Preparation for planting
There are a few things to consider before you start to plant.
If you have had machinery and vehicles on site or are preparing an area of high foot traffic it is likely that the soil will be compacted. The soil needs to be broken up and dug over before planting can commence. While you are doing this you can check the soil type.
Nillumbik soils are predominately clay, which our local native plants have adapted to growing in, but there are a few tips on conditioning the soil which will aid in the growth of the plant.
Clay soils have the ability to hold water well but the disadvantage is that the drainage and aeration will be poor, just as it would be in a compacted soil. Digging gypsum through the soil at the rate of 1kg per square metre helps to break up the clay.
Compost is also a very good soil conditioner, which can be dug through a new garden bed up by digging it through the soil with a fork. This improves the soil structure which aids aeration to plant roots, enables roots to grow freely in the soil, encourages soil life such as worms which add humus to the soil and improves drainage so roots are not water logged. It is also a good idea to raise the garden bed to aid drainage.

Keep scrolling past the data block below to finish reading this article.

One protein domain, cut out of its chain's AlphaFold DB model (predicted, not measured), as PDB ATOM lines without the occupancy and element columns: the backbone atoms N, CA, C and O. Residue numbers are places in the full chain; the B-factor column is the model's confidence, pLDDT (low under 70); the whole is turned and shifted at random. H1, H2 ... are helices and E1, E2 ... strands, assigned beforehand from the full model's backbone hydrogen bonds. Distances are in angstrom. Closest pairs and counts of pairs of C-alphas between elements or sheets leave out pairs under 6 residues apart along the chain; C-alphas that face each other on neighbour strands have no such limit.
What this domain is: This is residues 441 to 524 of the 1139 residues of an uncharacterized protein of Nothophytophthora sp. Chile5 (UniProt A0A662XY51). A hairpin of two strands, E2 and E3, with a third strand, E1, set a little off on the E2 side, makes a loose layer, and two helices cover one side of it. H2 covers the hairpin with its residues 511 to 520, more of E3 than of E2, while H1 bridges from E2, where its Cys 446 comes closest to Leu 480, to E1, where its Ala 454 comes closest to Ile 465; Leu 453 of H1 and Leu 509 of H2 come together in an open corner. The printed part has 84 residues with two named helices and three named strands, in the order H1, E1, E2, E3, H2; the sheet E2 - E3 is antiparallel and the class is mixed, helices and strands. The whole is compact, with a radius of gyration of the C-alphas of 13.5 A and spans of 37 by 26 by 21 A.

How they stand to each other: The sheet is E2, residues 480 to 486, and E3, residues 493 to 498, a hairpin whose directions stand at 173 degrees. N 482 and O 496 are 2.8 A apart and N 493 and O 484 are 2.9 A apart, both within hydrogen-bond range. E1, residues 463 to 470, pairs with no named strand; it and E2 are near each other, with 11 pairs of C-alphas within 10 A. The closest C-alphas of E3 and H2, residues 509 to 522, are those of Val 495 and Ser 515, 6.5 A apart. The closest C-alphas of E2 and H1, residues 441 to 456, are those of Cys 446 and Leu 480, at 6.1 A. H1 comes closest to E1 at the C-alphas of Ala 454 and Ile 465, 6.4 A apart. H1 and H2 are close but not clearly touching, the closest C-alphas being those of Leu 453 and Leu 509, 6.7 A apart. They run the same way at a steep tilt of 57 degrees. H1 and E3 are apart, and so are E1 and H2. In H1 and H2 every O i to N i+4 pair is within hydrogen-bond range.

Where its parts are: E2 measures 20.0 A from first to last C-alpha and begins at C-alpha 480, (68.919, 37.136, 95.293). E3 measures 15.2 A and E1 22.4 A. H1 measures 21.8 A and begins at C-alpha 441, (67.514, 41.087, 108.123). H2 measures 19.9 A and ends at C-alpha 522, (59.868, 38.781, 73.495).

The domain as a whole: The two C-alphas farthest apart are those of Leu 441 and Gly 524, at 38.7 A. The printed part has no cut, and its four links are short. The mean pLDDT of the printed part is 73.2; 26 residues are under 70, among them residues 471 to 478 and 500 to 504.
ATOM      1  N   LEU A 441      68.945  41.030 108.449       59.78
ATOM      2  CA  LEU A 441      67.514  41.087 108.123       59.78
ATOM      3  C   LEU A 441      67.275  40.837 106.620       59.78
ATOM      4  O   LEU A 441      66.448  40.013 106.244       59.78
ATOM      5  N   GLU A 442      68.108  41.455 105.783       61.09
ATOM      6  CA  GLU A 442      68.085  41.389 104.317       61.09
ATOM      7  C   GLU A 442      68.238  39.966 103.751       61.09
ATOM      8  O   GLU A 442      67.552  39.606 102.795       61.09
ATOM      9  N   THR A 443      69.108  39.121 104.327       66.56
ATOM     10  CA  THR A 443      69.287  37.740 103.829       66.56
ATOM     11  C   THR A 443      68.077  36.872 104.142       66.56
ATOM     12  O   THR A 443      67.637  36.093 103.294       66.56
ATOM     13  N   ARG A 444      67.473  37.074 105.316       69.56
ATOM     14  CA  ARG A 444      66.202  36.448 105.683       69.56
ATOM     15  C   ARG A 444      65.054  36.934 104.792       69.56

Check for soil pH by using a simple soil pH test kit, which can be obtained from a local garden centre. Simply follow the directions on the soil test kit. If the pH is above neutral (7), agricultural sulphur can be incorporated into the soil. If the pH is below, dolomite lime can be dug through the soil. It is good to keep the soil at a neutral level so the elements are available to the plant at the right rate.
It is important put a layer of mulch down to keep the soil from drying out in the summer. It also has the advantage of insulating the soil, keeping it warmer in winter and cooler in summer for the creatures that live in the top layer of soil. As the mulch breaks down it also helps to condition the soil. A new layer of mulch should be added every year. Mulch to a depth of 10cm with a locally-sourced organic mulch, pea straw or lucerne.
The planting, once the first good autumn rain has fallen can commence in the knowledge that you have a well-prepared garden bed. See our tips on planting for the season Good luck and have fun.